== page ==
c) Encourage the construction of dams

While Abbott has canvassed the subject of special economic zones in the past, there has been no serious mention of this since forming government.

STATUS: UNLIKELY

43. Repeal the mining tax

Took a while, but they finally got there after doing a deal with Clive Palmer to delay the abolition of the schoolkids bonus, the low-income super contribution, and the income support bonus until 2017.

STATUS: COMPLETE

44. Devolve environmental approvals for major projects to the states

Abbott is still promising to create a one-stop shop for environmental approvals, and that could well be a state or territory.

STATUS: PROMISED

45. Introduce a single rate of income tax with a generous tax-free threshold

In 2010, Abbott favoured a “flat tax for most” in line with the Henry Review, but the Coalition quickly backed away from the plan when a slug for middle-income earners was mooted. The income tax debate now is centred largely on bracket creep.

STATUS: UNLIKELY

46. Cut company tax to an internationally competitive rate of 25%

Abbott won’t go as far as the Henry Review, having only promised to cut the company tax rate by 1.5 cents to 28.5 cents from the current 30-cent rate.

STATUS: UNLIKELY

47. Cease funding the Australia Network

The Coalition scrapped the Australia Network in the 2014 budget, saving the government almost $200 million over nine years.

STATUS: COMPLETE

48. Privatise Australia Post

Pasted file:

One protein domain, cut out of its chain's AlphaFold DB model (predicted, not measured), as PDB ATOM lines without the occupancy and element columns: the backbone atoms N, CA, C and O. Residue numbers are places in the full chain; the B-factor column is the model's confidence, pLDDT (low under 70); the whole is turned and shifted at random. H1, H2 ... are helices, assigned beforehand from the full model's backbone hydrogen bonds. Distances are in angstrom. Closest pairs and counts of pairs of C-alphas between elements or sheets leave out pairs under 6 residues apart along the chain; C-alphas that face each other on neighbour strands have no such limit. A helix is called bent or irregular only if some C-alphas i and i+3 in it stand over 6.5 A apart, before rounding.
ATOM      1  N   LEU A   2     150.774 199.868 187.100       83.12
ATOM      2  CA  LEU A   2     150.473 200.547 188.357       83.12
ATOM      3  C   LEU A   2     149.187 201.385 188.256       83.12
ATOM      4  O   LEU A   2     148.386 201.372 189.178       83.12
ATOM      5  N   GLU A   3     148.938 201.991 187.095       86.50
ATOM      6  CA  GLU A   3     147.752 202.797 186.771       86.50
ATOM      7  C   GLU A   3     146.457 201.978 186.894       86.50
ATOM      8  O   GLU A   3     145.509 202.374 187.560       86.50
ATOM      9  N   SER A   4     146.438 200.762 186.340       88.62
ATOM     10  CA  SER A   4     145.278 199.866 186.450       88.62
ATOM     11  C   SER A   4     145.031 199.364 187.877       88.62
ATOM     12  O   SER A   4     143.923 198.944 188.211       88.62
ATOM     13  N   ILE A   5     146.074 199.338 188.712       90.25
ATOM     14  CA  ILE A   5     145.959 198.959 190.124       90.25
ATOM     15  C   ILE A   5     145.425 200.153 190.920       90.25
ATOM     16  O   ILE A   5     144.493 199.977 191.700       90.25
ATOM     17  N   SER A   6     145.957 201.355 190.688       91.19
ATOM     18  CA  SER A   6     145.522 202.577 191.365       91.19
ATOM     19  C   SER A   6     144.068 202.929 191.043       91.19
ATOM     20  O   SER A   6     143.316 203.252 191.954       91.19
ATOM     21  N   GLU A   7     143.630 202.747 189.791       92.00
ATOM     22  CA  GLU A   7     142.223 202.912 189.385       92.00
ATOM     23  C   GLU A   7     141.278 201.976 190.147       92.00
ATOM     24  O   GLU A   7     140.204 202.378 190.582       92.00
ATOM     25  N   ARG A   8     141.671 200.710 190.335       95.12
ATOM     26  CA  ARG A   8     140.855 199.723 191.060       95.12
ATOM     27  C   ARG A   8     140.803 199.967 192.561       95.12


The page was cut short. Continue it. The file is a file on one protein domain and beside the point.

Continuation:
While the Commission of Audit recommended selling off Australia Post, Abbott ruled it out in July last year.

STATUS: UNLIKELY

49. Privatise Medibank

An election pledge from 2010, Joe Hockey confirmed in 2013 that Medibank Private would be sold “at the first responsible opportunity”. The sale happened in November last year, netting the government $5.6 billion.

STATUS: COMPLETE

50. Break up the ABC and put out to tender each individual function

Despite significant funding cuts in last year’s budget, this seems a bridge too far.

STATUS: UNLIKELY

The tally so far

COMPLETE: 8
PROMISED: 4
ABANDONED: 2
EXPIRED: 1
UNLIKELY: 29
POSSIBLE: 3
PARTIAL: 3
NOPE: 1

*Tomorrow: thorny industrial relations questions, and should the NT become a state?

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2 comments

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2 thoughts on “How Abbott rewards the IPA: part 2

  1. klewso

    Outsourcing his thinking.

  2. sang-froid

    One word seems to be missing – ‘manufacturing’.